Real Life. Real News. Real Voices.
Help us tell more of the stories that matter from voices that too often remain unheard.
Join HuffPost Plus

A Better, Truer, More Southern Way to Make Grits

You're doing grits wrong. Here's how to do them right.
This post was published on the now-closed HuffPost Contributor platform. Contributors control their own work and posted freely to our site. If you need to flag this entry as abusive, send us an email.

If you're like us, you look to the seasons for what to cook. Get to the market, and we'll show you what to do with your haul.

Today: You're doing grits wrong. Here's how to do them right. (Hint: It will involve some coddling.)

I’d be wise to trust a chef with three restaurants, a marquis spot on an Emmy award-winning show about food, and a glossy, celebrated new book. But when he starts asking a lot of me for only a simple bowl of grits, I start to reflexively push back. You want me to pay attention to the amount of time the corn spends drying in the field, Brock?

The answer is yes, because the dryness of the corn will affect the cooking time. He’d also say that in order to deduce how much water and butter to add to my grits, I must understand the starch and sugar content of my corn. (The grits at my local store aren’t half that self-aware. If they don't know what they are, how am I supposed to?) He’ll mention that the corn is really best right after it’s milled, and he'll warn you not to use tap water. I broke those rules. My corn was milled eons ago, for all I know, and my grits were instead perfumed with the tap terroir of New York City. It’s not spring water from the verdant hills of Appalachia, but I didn’t have time to track that down -- I was too busy watching the corn dry in the field.

And yet: Brock wins. Separate his method from his missive, and you’ll make yourself the best bowl of grits you’ve ever had.

This is, according to him, how to cook grits like a Southerner, and he starts his lecture by shattering everything you thought you knew: that because grits are synonymous with comfort they should also be synonymous with excess. His version is impervious to this kind of transitive relationship. In his world, more doesn’t make them more -- it makes them less. Brock is going to make you practice restraint, which is to say he’s going to request you put away the parade of milk fat you usually call on (milk, cream, cheese).

Pull from your pantry in their stead one lemon, a few bay leaves, and a mess of grits. (I concede that you should find the best ones you can, but failing just-milled, heirloom corn, whatever’s on your shelf will still benefit from this method.) The austerity of this scene, something like a Depression-era still life, will make you feel initially sad. Power through: You have some soaking to do, and this will be your grits’ saving grace.

Submerging the grits in a tub of water for a long soak (at least 6 hours) starts the hydration process in advance of the cooking, which enables the grits to cook faster and hold onto a little more of their corn flavor. Brock is going to give you grits that actually taste like corn, and this is step one. Then you’ll quickly skim for errant hulls and chaff, and dump all of this into a large pot over high heat. The soaking water becomes the cooking water, and that's a good thing, because by this point it's basically eau de corn. But you’re not done mollycoddling: After your large vat of hot corn water boils, you’ll cover it, take it off the heat, and let it “relax” for ten minutes. Newly rested, you can nudge it back over low with a few bay leaves to finish cooking.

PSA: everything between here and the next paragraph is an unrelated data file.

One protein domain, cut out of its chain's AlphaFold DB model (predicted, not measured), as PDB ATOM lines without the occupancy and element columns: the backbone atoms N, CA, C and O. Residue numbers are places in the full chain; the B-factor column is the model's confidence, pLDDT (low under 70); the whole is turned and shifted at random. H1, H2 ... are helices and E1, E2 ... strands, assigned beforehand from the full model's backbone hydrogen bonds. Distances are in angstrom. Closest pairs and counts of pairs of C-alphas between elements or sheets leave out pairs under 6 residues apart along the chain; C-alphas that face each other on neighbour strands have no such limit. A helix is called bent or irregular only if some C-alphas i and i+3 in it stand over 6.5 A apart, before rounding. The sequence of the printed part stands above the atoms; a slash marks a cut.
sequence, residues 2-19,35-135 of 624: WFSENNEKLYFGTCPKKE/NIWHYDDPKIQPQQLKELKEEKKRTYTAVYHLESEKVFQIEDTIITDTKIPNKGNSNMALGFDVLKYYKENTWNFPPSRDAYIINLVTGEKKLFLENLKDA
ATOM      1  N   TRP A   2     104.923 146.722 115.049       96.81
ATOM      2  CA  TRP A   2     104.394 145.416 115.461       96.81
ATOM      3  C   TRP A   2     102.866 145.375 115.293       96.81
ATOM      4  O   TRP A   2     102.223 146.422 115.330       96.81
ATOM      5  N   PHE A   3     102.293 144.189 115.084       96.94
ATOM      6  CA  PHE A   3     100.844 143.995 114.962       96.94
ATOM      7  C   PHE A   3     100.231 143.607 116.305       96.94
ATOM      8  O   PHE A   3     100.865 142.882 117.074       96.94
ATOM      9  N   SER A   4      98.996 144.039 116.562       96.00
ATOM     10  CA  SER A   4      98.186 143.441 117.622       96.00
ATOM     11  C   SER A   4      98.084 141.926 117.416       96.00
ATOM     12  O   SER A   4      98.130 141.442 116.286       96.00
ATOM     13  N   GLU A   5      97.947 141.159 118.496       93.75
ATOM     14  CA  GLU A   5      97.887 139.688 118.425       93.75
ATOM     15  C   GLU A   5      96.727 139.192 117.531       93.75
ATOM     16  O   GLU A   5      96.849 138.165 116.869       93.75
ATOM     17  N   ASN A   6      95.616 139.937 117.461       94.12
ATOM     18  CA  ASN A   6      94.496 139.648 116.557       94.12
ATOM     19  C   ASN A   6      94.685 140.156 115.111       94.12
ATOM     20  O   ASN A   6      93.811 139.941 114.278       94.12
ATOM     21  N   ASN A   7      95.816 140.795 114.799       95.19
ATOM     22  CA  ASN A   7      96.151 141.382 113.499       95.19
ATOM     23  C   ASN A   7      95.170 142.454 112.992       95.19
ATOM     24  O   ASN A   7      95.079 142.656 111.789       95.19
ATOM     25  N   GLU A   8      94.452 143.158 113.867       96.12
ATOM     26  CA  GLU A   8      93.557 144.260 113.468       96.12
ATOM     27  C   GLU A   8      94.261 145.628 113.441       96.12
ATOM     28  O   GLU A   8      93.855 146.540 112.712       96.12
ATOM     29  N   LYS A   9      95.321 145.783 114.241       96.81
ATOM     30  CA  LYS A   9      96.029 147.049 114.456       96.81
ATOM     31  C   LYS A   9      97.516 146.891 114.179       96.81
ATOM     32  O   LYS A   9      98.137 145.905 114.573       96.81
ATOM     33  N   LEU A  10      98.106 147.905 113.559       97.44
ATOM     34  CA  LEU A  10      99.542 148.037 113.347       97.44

Brock calls for you to stir with a silicone spatula, and again your angst will resurface. Up until you decided to try it his way, your grits worldview included only tough love -- hearty, simple food is not the food you’re used to sheltering. Humor him anyway: I fell into a trance gliding mine along the bottom of the pot and then folding the grits back onto themselves in big, swooping half moons. I started to feel relaxed. I might have whispered a sweet nothing. Brock’s poetry was starting to make sense.

And so were his grits: When they’re tender (“shhh, he coos, “they will tell you when they’re done”), you pluck out the bay leaves and stir in a pinch of salt, a squeeze of lemon, and a knob of butter. (Be gentle: A knob does not mean a half a stick.) At this point you’ve given these grits a lot of yourself; you’ve sourced and soaked and stirred and shielded them through the whole cooking process. Now they’re going to give back. Care for them, and they will care for you.

Serve yourself a big bowl of grits that, barely seasoned, taste more like themselves than they ever have. There’s no dairy to muffle the rally cries of the corn you just soaked and slow-cooked. You can almost see the corn field; you can almost taste their starch and sugar content. The bay makes them slightly heady, the lemon, present. If this is how they do it down South, I’m all in.

Lightly adapted from "Heritage"

Serves 6 to 8

2 cups best-quality corn grits

8 cups water

2 to 3 bay leaves (fresh is best)

Kosher salt, to taste

1 lemon

Butter, to taste

Hot sauce (optional, for serving)

Photos by Mark Weinberg

Food52 is a community for people who love food and cooking. Follow them at -- and check out their kitchen and home shop, here.